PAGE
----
Niagara on the Lake was a beautiful place to be this weekend. Especially if you were looking to fill your stemmed glass with a cool Chrdonnay.
This weekend in July of 2012 we celebrated Cool Climate Wines and Viticulte. There were many lunches, wines, and conversations to be discovered.
I turned to taste the Chardonnay’s of Niagara with the hope of a creamy, buttery, french oaked delight and there were many to be found. My top three picks from the weekend were; 2007 Paul Bosc Vineyard, Chardonnay, Chateau des Charmes; 2008 Triomphe Chardonnay, (Certified Organi) Southbrook Vineyards; and 2008 Neufeld Vineyard, Chardonnay, Palatine Estates.
A delicious three course meal pairing perfectly with Chardonnay would include a warm goat cheese salad to start. Next, a poached salmon with steamed vegetables and basmati rice. Finally, top it off with assorted Indian Dessert such as Burfi.
I look forward to a rainy day to taste some of the cool climate Chardonnay’s and cook a delicious meal with local produce from ‘one of the prettiest little town’s,’ Niagara on the Lake.
Laine Slade www.WineKnows.me ~A Thirst For Exploring Wine
As we bid adieu to Baron de Coubertin’s 30th games, nothing says triple X better than something hot and dirty! Be naughty and enjoy a stiff one tonight: take a crack at the Refined Chef’s filthy, fiery martini!
London Dry Gin
Brine from a jar of olives
Brine from a jar of hot pickled peppers
Blue cheese-stuffed olives*
In a mixing glass, filled with ice, add 2 parts London Dry Gin, 1 part olive brine, and ½ part hot pepper brine. Shake and strain into a chilled cocktail glass. Garnish with blue cheese-stuffed olives.
*NB: You can purchase blue cheese-stuffed olives, but I prefer to make my own. I use large, pitted Spanish olives and then stuff them with a premium blue cheese, which I have rolled in crushed red pepper flakes. The creaminess of the blue cheese complements the saltiness of the brine in the cocktail, and the crushed red pepper adds a little extra spanking to the XXX. If it makes you feel better, come up with a safety word for you and your drinking partner, in case the heat is too much! Miss O.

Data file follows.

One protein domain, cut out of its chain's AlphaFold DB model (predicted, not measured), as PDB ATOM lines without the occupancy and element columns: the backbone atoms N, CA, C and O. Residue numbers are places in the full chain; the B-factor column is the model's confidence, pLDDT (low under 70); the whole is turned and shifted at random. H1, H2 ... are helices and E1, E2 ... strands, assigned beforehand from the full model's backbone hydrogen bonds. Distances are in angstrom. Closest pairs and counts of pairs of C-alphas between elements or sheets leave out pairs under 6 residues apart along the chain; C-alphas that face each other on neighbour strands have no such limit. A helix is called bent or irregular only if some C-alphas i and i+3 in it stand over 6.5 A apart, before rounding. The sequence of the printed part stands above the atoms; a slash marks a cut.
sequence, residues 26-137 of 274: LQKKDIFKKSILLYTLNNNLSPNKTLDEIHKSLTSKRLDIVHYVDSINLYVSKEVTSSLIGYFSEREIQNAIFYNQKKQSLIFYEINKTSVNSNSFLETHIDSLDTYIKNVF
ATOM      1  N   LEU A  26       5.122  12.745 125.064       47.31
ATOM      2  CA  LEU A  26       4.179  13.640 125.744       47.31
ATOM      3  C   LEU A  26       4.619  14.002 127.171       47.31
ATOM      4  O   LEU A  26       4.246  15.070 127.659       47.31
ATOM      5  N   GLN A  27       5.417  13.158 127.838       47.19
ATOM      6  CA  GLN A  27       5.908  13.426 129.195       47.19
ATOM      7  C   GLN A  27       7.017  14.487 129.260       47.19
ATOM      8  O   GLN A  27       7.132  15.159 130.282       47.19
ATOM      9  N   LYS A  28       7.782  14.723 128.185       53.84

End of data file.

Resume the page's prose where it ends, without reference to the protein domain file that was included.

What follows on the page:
Afternoon tea, a long-standing British tradition, often involves dainty cucumber sandwiches, scones, and tasty miniature pastries. Well, this ain’t your nana’s tea; savour the Refined Chef’s irreverent interpretation of English heritage and sip on a London Iced Tea!
Iced Earl Grey Tea
London Dry Gin
Fill a Collins glass with ice. Add 2 parts iced* Earl Grey tea, 2 parts London dry gin, and 1.5 parts premium orange liqueur. Stir. Add a straw and garnish with a lemon slice. Cheers, and don’t forget to lift your little finger!
How to make ICED Earl Grey Tea (Yes, I KNOW, it’s sacrilege!)
In a preheated teapot, add 1 teaspoon of Earl Grey tea leaves for each 0.5 cup (100 mL) of water. Bring fresh, filtered water to a rolling boil, and pour IMMEDIATELY onto the tea. The teapot should be only HALF full… or half empty, depending on your frame of mind. Cover with a lid. Steep the tea for 4 minutes. Fill the rest of the teapot with ice; then, strain the tea over a glass of ice. (For the cocktail, I strained the tea, but didn’t strain it over a glass of ice, as it would be over ice with the gin and orange liqueur.)
If you only have tea bags, I would use 1 tea bag for a cup of tea (about 8oz/200 mL), and fill the cup half way with boiling water. Steep the bag for 4 minutes; then, fill the rest of the cup (with the tea bag still in it!) with ice. Pour over a glass of ice. Miss O.
Imperial Kobe Beef versus Wild Rose Beef
The age-old pursuit of finding the best tasting beef has driven chefs and foodies to travel, import, and explore the world over. While many think high cost must have a direct link to better quality, this theory usually does play true in the food world. For the most part, you do get what you pay for in terms of quality, selection, and creativity. I set out to conduct a blind taste test with a small group of food enthusiasts to settle the score. In the fight for best beef I selected two obvious opponents, Imperial Japanese Kobe Beef and Wild Rose Alberta Beef. Using strip loins that share similar thickness and ageing I set out to settle the score in black tie style.